The Importance of Sleep

The Importance of Sleep for Kids Physical Health

When it comes to physical activity, many parents recognise the importance of exercise and a healthy diet, but sleep is often overlooked. You might think of sleep as a passive activity or unproductive hours, but while you’re asleep, your body is busy repairing and regenerating, which is so important for young children.

How Sleep Improves Physical Fitness

It might sound counterintuitive that rest improves physical activity, but downtime is just as important as exercise. Kids need energy to run, jump, play, and participate in sports, but all that energy has to come from somewhere; that’s where sleep comes in.

Here are the top five benefits of sleep on physical fitness:

  • Muscle recovery and repair
  • Hormone regulation
  • Improved physical performance
  • Injury prevention
  • Stress reduction

The body needs time to recover after physical activity. Research has found that longer periods of better-quality sleep are directly linked to higher levels of physical fitness in kids. On the other hand, insufficient sleep impairs children’s reaction time and accuracy and increases fatigue.

Muscles are repaired, recovered, and strengthened during restful periods. This process protects children from injuries, increases stamina, and gives them an added boost of energy to be active again.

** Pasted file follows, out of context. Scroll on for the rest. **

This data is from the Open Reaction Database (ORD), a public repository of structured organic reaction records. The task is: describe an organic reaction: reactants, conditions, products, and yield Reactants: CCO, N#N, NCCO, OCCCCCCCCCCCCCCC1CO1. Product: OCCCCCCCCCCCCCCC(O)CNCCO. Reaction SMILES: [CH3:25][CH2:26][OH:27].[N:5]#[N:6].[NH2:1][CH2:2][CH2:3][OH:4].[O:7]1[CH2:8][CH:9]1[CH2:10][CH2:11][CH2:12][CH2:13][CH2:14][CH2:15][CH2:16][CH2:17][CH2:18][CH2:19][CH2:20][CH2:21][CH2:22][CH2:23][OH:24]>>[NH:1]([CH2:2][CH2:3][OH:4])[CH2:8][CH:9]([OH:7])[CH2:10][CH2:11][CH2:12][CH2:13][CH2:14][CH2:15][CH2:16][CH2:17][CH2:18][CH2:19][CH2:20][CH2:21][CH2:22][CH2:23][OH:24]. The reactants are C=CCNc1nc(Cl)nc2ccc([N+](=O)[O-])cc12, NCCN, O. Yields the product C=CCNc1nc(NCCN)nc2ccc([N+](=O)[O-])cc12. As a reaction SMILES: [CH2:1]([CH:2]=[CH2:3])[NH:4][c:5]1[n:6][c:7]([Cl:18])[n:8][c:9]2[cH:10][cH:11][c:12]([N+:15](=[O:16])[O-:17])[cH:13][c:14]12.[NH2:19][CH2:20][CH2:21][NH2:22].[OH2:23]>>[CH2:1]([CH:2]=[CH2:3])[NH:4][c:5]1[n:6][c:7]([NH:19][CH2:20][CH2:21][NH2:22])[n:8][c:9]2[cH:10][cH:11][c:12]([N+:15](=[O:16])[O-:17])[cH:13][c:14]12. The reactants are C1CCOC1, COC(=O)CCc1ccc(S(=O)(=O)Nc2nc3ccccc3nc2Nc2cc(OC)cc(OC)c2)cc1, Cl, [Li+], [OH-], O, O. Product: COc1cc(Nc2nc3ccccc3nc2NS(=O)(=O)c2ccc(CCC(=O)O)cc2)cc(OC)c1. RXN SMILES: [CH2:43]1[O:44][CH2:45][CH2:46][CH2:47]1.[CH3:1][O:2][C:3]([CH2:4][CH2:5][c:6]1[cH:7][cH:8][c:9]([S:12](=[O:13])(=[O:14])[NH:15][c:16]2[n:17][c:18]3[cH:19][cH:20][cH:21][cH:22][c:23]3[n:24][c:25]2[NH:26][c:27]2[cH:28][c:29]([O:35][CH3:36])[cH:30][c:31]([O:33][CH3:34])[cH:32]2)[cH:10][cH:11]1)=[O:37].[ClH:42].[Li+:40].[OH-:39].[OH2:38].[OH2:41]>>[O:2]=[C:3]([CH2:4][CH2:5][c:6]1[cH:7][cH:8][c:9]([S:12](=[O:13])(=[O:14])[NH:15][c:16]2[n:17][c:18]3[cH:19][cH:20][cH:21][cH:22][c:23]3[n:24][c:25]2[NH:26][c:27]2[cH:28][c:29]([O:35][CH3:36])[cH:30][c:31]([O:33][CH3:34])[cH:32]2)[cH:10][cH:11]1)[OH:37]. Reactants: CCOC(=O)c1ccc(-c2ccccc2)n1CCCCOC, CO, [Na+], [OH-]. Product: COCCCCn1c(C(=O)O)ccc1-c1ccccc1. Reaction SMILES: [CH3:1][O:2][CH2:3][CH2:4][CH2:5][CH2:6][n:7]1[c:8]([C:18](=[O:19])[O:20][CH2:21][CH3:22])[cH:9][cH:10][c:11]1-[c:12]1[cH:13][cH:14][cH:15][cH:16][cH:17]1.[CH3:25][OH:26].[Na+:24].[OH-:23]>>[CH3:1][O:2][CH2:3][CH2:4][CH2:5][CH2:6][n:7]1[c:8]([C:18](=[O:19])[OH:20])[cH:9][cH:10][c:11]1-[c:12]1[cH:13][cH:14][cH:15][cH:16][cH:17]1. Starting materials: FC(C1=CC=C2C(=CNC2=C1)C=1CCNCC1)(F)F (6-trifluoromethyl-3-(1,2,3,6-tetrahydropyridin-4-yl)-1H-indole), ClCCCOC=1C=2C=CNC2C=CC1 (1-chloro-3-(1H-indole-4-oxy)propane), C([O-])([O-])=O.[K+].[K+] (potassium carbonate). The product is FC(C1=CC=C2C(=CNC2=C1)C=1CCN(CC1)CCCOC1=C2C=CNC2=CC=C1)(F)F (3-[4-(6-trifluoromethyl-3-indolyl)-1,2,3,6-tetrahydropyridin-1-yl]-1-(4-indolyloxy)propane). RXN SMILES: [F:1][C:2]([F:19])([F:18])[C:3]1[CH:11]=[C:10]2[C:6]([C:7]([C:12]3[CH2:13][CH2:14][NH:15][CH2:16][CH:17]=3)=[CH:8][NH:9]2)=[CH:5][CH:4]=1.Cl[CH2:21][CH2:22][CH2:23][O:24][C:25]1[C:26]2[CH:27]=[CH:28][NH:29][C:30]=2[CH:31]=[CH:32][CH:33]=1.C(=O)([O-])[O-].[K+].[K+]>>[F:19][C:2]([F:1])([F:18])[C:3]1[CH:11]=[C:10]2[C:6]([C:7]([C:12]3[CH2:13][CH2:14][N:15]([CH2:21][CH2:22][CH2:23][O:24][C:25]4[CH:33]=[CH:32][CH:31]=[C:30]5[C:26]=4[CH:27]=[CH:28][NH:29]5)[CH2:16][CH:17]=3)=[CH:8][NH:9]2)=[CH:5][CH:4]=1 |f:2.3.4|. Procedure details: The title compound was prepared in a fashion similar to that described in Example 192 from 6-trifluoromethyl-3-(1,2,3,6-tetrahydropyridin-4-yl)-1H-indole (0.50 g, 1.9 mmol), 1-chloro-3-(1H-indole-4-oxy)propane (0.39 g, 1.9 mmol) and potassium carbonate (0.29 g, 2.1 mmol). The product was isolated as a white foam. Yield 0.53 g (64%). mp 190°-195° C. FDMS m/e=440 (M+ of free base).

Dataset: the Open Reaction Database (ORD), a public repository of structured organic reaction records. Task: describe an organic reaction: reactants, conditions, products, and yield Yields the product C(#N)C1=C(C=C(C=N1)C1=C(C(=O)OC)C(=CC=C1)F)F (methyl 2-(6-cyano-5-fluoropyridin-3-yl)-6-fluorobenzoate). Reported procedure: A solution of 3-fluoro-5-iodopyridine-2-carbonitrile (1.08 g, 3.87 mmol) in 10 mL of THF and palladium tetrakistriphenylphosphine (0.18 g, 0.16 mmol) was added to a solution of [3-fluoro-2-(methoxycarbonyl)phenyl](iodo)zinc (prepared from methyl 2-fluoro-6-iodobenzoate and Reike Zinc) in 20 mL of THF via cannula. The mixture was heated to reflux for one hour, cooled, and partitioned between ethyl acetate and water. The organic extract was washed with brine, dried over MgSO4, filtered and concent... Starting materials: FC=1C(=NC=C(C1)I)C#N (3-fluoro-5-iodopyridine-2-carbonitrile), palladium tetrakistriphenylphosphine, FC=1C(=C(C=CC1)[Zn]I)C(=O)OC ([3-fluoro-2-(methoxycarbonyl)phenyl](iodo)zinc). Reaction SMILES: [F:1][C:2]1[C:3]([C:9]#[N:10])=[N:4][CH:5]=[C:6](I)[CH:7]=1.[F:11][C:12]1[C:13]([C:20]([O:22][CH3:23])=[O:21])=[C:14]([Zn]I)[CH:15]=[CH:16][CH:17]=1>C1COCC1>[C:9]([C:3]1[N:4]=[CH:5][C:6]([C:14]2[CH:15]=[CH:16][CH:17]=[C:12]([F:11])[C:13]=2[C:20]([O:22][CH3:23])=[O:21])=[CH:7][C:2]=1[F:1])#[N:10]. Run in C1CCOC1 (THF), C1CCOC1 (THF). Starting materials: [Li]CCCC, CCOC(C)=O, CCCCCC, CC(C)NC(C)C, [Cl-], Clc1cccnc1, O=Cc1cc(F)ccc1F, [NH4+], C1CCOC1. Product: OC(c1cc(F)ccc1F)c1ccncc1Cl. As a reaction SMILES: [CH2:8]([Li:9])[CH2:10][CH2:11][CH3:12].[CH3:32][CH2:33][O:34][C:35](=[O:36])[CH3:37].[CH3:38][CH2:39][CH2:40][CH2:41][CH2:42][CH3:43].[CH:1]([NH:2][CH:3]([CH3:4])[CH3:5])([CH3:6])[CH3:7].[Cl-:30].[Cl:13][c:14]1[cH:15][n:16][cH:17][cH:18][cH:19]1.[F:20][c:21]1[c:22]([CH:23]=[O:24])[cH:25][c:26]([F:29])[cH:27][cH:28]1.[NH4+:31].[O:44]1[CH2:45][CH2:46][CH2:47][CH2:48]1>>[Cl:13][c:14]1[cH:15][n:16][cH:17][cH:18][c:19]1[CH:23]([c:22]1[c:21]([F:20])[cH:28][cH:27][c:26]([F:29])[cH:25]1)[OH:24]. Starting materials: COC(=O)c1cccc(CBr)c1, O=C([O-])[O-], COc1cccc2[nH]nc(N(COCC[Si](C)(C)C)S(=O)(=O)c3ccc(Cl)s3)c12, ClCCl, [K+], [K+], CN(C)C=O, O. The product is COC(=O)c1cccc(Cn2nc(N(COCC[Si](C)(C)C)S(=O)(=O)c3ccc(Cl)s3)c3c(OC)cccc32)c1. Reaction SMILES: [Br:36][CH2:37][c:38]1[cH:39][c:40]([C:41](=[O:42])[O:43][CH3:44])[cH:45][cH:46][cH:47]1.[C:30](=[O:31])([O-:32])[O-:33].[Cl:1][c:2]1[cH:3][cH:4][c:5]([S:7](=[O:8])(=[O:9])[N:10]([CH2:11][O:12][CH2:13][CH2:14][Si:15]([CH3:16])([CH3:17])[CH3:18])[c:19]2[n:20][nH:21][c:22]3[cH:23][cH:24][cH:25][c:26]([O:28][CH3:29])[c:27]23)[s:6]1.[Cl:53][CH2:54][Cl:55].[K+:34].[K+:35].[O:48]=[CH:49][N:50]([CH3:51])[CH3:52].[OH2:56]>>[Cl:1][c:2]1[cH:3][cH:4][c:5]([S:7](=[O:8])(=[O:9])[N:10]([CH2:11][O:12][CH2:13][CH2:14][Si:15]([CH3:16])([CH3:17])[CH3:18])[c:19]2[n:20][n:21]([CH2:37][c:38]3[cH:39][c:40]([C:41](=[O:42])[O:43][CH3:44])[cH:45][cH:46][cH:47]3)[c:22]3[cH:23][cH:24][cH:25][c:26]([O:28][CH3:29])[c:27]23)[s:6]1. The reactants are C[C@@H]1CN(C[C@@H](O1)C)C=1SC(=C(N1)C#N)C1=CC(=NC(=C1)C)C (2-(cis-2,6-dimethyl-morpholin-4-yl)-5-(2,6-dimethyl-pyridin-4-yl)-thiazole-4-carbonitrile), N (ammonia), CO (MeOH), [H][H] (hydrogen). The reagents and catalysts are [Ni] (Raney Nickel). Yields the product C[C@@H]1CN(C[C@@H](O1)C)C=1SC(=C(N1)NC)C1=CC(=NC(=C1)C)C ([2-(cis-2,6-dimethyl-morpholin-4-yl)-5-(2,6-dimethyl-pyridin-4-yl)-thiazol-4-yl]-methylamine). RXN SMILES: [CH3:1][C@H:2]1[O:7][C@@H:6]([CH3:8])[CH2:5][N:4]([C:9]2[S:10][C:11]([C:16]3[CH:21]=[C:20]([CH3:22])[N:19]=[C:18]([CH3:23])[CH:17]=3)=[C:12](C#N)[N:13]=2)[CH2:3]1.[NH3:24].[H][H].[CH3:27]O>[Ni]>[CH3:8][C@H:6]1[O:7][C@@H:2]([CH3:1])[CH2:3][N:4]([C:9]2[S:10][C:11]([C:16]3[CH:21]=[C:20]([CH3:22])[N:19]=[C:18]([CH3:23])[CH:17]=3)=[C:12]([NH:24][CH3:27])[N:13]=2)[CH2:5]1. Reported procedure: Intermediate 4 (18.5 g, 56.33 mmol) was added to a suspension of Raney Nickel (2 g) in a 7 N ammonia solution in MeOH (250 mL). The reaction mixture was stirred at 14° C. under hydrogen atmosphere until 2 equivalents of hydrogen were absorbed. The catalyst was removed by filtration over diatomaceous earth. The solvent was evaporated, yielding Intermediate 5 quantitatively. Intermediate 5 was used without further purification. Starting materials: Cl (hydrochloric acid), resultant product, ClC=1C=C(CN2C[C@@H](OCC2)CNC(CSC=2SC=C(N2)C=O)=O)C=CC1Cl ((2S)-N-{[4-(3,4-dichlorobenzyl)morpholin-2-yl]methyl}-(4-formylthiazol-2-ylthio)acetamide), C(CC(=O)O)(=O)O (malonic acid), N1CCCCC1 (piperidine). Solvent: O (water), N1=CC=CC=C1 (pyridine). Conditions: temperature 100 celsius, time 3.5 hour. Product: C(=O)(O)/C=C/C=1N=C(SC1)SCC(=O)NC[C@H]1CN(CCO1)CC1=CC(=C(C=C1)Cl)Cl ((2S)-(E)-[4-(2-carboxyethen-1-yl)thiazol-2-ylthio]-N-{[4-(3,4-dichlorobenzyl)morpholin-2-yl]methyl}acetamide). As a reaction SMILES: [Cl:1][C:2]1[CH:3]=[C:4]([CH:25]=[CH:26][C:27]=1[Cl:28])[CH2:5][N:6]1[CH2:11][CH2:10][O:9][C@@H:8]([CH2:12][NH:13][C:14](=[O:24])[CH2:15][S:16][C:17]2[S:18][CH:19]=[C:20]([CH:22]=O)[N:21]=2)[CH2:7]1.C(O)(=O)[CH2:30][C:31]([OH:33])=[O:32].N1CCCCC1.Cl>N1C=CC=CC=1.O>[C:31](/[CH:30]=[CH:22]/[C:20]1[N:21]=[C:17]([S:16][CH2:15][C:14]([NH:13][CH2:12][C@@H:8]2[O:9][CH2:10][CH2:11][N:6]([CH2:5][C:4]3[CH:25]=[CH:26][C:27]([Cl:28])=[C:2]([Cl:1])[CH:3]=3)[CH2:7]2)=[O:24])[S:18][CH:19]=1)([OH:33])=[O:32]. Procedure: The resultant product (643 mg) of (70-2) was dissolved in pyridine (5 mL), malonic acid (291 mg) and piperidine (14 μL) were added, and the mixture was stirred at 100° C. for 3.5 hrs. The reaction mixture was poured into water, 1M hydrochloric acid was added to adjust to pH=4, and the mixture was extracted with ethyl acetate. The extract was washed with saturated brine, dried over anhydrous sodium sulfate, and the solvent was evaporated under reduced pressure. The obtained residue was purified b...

What can children do to rest?

When we think of the word rest, sleep is often the first thing that pops into our minds, but that isn’t the only form of rest. While sleep is incredibly important, children can also rest through gentle, quiet activities. A few great examples of ways to rest include drawing, reading a book, and doing a puzzle.

While understanding the importance of sleep is crucial, parents should also ensure their kids get sufficient sleep.



How to Know If Your Child is Getting Enough Sleep

Children need a lot more sleep than we often realise!

 The amount of sleep a child needs changes as they age, and while every child is different, the following are the expert recommendations:

  • Newborn      – ages 0-3 months:     14-17 hours, including naps
  • Infants          – ages 4-12 months:   13-16 hours, including naps
  • Toddlers       – ages 1-2 years:         11-14 hours, including naps
  • Preschool     – ages 3-5 years:         10-13 hours, including naps
  • School-age   – ages 6-12 years:         9-12 hours
  • Teenagers    – ages 13-18 years:       8-10 hours

According to scientists, children who aren’t getting enough sleep often fall asleep during the day, are hyperactive, have trouble focusing, struggle with completing school work, display behavioral problems, and are irritable or whiny.



Ways to Help Your Child Get More Sleep

Sleep hygiene is important for children of all ages. 

If your child has issues falling asleep or has poor-quality sleep, here are five tips to help your child get more sleep:

  1. Maintain a regular bedtime
  2. Create a regular bedtime routine
  3. Allow 30 minutes of winding-down time before bed
  4. Make the room as comfortable as possible
  5. Turn off all screens one hour before bedtime

Getting children to slow down is no easy task, but by teaching them the benefits of rest from a young age will set them up for a much healthier and productive future.


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